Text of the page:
|A two-year study from the McKinsey Global Institute suggests that intelligent agents and robots could eliminate as much as 30% of the world’s human labor / Photo by: Phat1978 via Shutterstock|
Artificial intelligence has the potential to bring great economic benefits, with reports showing that it could contribute up to $15 trillion to global GDP by 2030. However, with the increasing AI breakthroughs, the concern of AI taking over jobs has also become more evident. Some believe that it will steadily and inevitably take over large industries. Worse, it will bring mass-scale unemployment and social unrest.
Carl Benedikt Frey and Michael Osborne, Oxford academics, estimated that 47% of American jobs are at high risk of automation by mid-2030s. Research by McKinsey Global Institute reported that by 2030, between 40 million and 160 million women worldwide may need to transition between occupations. One of the jobs that are susceptible to automation is clerical work, which is done by secretaries, bookkeepers, and schedulers.
With this kind of news, humans have become more and more scared of losing their jobs. The recent CNBC/SurveyMonkey Workplace Happiness survey reported that 27% of all workers are worried that their jobs would be eliminated within the next five years due to advancements in technology. According to CNBC, the world leader in business news and real-time financial market coverage, younger workers have higher fears about automation and jobs. The survey revealed that 37% of workers between the ages of 18 and 24 are worried about new technology eliminating their jobs.
Dan Schawbel, research director of Future Workplace and author of “Back to Human,” stated that technology, like AI, becoming normalized is one of the reasons for the age-based fear gap. “They are starting to see the value of [AI] and how it’s impacting their personal and professional lives. We’re using AI without even thinking about it. It’s a part of our lives. If you are talking to Siri or Alexa, that’s AI,” Schawbel said.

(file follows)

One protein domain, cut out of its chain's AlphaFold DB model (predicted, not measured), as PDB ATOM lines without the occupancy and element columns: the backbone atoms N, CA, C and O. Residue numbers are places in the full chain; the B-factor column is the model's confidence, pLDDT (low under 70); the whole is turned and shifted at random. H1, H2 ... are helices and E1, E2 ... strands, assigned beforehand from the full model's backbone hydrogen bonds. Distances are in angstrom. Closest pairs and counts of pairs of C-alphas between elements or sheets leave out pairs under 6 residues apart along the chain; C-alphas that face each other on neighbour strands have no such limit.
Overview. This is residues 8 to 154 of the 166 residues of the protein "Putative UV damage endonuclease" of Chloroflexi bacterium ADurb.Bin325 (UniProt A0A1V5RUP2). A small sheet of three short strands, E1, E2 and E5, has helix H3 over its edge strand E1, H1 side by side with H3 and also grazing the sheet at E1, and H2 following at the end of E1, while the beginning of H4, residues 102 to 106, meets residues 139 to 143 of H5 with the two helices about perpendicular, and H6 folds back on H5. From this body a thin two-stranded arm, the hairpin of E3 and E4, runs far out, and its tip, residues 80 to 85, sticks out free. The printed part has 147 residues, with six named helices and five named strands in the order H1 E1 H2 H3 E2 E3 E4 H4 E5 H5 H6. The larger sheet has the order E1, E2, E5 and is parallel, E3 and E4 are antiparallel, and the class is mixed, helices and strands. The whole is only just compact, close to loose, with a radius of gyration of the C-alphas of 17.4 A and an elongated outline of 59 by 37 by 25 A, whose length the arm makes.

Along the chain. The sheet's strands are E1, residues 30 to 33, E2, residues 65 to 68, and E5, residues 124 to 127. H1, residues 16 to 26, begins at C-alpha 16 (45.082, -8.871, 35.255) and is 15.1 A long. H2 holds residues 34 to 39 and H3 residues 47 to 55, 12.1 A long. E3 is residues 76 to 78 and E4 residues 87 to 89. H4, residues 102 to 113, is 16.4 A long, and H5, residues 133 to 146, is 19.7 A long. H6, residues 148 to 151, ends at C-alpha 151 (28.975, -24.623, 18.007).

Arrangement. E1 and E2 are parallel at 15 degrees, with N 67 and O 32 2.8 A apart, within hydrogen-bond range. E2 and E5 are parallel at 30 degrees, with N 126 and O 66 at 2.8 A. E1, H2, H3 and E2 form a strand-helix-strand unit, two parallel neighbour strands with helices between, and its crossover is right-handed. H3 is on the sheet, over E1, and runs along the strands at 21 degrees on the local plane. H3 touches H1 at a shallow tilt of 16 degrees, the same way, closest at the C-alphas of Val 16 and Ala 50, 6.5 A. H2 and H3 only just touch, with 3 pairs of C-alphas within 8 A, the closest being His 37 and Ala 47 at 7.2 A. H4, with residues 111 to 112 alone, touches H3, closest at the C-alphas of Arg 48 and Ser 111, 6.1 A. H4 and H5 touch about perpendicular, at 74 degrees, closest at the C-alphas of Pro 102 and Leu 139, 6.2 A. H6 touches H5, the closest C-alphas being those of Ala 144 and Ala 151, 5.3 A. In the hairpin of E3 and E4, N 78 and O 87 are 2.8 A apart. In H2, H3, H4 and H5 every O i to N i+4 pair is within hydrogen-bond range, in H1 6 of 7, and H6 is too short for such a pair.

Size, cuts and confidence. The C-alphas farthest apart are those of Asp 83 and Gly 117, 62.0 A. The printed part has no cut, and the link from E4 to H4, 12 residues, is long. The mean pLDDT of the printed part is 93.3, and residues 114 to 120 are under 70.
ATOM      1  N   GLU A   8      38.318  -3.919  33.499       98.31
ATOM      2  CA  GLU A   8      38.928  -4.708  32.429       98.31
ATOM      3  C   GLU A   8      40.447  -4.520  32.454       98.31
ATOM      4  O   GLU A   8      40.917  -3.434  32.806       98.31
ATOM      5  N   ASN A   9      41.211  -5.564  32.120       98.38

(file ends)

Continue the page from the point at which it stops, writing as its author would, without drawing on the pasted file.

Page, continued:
How White-Collar Jobs Will Be Affected
A two-year study from the McKinsey Global Institute suggests that intelligent agents and robots could eliminate as much as 30% of the world’s human labor. It would displace the jobs of as many as 800 million across the world, and white-collar jobs would be heavily affected. White-collar workers are suit-and-tie workers who work at a desk. They belong to a class of employees known for earning higher average salaries for doing highly skilled work.
A recent report by the Brookings Institution revealed that better educated and better paid white-collar workers will be the most affected by AI. This goes against previous findings showing that less-educated and lower-wage workers would have been most exposed to automation. According to TechRepublic, an online trade publication and social community for IT professionals, jobs like sales managers, market research analysts, management analysts, programmers, and engineers are especially susceptible to the data-driven inroads of AI. These jobs are often analytic or supervisory roles.
|A recent report by the Brookings Institution revealed that better educated and better paid white-collar workers will be the most affected by AI. This goes against previous findings showing that less-educated and lower-wage workers would have been most exposed to automation / Photo by: Pressmaster via Shutterstock|